It was on my third cup of the office thundermuck when it became clear that this month’s column would be about that indefinable quality of 1960s British engineering.
I guess the idea came to me when reading about the 50th anniversary of the Mustang, displayed at the 1964 World’s Fair. Saw a lot of cool stuff there, but I don’t recall the car. Ford put a ’Stang up on the observation deck of the Empire State Building, too. We went up there as well, but again, don’t recall such a thing.
We might have just ignored it because we weren’t Ford people. Dad stuck to Chevys and Buicks, and in my school days I drove a sweet-looking Pontiac LeMans (vinyl roof and custom wheels) and a grossly overpowered Olds 442 (only spun off the road once).
But then, just about this time 40 years ago, I acquired a bride, a reporting job at The Star and a secondhand MGB-GT, all in the space of about a week. At least one of these decisions turned out to be a blooming disaster.
I loved my little British sports car, my bucket-seated rump riding just inches above the asphalt, ripping through the gearbox, the whining engine fed by the dual carbs, the leather-wrapped steering wheel.
And the wire wheels with the knock-off hubs? To change tires, they gave you your own rubber-tipped hammer and a spanner. I mean how cool is that!? The very things James Bond would use to kill a supervillain!
I had to ferry our newlyweds’ mismatched furniture across the state to Kansas City in the rental truck, which meant the good wife ferried the MG, teaching herself to drive a stick through the hills and small towns. I confess I gritted my teeth a few times, but she figured it out. No second-gear pieces left on the road that I saw.
Driving up Grand Boulevard to The Star every day, I’d pass a big bank of mirrored windows and see myself. Young dude with lots of hair, looking gooood in his sorta-yellow sports car. (Back home, we might call the shade “calf-poop yellow.” The Leyland Motors color chart called it Snapdragon. … I saw no need to share either detail in any biker bars.)
Though expensive luxury for a young journalist, the machine paid back dividends in excitement. Take the great St. Louis blizzard run of ’75.
Mi esposa became a tad concerned that night when we could see nothing but the brake lights of a semi 15 feet in front of us. Had the trucker — who obviously had a death wish to stay on I-70 in such weather — plunged through a bridge railing, we lemmings would have followed him, screaming, into the deep waters.
Then it got worse.
MGB-GTs came with two windshield wipers, with a motor for each. One burned out, then the other. The good news was that the car was so small that my co-pilot (in life, baby, in life) and I took turns reaching out into the cold wind with a brush to scrape holes in the drifts building on the windshield. But I never lost that truck.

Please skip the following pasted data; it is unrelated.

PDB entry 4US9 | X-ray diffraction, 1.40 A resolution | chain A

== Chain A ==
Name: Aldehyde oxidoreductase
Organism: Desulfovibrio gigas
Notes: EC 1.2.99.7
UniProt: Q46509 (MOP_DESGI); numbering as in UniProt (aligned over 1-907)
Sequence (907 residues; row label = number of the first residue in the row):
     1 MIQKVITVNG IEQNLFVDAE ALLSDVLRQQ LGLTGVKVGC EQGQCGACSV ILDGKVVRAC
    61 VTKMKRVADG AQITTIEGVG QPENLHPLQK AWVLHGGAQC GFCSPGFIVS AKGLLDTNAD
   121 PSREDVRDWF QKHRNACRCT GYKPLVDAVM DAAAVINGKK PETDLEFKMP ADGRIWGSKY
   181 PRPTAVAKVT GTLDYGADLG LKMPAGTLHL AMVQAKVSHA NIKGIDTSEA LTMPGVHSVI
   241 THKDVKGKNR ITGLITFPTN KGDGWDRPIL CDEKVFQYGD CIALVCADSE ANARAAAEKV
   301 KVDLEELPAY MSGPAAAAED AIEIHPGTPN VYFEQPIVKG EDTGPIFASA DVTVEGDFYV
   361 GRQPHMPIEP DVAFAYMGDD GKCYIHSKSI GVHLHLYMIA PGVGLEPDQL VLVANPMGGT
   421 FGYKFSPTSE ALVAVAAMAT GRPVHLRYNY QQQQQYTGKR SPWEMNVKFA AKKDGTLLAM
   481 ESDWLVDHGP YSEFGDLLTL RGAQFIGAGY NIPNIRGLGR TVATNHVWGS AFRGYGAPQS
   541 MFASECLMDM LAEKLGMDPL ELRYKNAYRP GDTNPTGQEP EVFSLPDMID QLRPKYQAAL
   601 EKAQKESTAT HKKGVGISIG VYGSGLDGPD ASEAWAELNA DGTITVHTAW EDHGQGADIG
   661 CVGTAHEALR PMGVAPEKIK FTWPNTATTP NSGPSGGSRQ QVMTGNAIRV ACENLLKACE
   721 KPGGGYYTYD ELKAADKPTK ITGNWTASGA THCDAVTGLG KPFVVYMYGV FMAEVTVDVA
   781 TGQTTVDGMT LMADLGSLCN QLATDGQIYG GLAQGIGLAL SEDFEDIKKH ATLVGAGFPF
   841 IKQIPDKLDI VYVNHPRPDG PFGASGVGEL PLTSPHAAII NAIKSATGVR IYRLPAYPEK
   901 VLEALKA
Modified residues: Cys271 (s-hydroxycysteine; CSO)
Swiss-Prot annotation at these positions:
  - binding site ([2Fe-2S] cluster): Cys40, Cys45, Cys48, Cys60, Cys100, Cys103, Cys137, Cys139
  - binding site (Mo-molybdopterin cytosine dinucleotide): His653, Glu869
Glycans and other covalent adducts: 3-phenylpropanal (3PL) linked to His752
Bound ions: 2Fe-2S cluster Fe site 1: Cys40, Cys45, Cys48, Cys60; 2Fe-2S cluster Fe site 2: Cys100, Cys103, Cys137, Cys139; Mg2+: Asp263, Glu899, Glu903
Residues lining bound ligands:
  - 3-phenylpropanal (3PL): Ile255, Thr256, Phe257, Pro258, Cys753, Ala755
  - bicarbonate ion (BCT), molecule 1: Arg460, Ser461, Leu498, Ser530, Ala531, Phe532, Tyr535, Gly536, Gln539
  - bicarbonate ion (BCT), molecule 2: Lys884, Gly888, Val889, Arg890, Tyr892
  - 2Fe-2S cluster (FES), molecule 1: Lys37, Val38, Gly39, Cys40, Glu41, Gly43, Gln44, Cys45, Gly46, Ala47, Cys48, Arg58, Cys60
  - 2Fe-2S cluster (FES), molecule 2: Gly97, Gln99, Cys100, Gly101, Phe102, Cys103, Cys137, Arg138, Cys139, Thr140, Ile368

Ah yes, English electronics. The fan, the radio, the lights, the horn all went on the fritz at one time or another.
My theory: Once the Brits beat Hitler with their superior radar, the engineers all went down to the corner pub and got totally wasted, blotting out everything they ever knew about circuits. This is why they used to drink warm beer: Nobody could wire a refrigerator.
Oh you like that?
So a guy walks into a parts store and says, “I need a gas cap for an MG,” and the parts guy replies, “OK, that seems a fair trade.”
As time went on, more things began to go wrong. We would limp in to a small garage on 39th Street where Yorkie, a mechanic with the correct accent, would administer resuscitation. Our personal balance of trade ran more and more heavily in Great Britain’s favor.
It was a good thing that we did not have any college debt (that came later with the girls) and did not drink as heavily as our scribe peers (that came later, too). Speaking of college bills, I’m sure all Yorkie’s children went to Cambridge on my dime.
Enough was finally enough when one day in Brookside I plopped into my bucket seat and stuck the key into the starter — and pulled out what resembled a bleedin’ popsicle of junk metal, that is, the ignition and lock mechanism. I melted down.
It wasn’t long after that that I bought my first Toyota, a can-do vehicle that surely raised the reliability average of even those sturdy Japanese makes.
But I remember the first day I drove the Corolla to The Star and saw myself reflected in those windows. Who the hell was that?! What had happened to the sporty studmuffin and his chick chariot? All I saw now was a schlub piloting a brown, dumpy station wagon resembling a bolus on wheels.
It has taken years of counseling and drugs to get past that self-worthless day, that balloon-like popping of my image. I’d tell you more, but the therapist thinks it will just reopen the scars.
(Next month, the MGB-GT, the lost valley and the death of Elvis.)
To reach Darryl Levings, call 816-234-4689 or send email to firstname.lastname@example.org.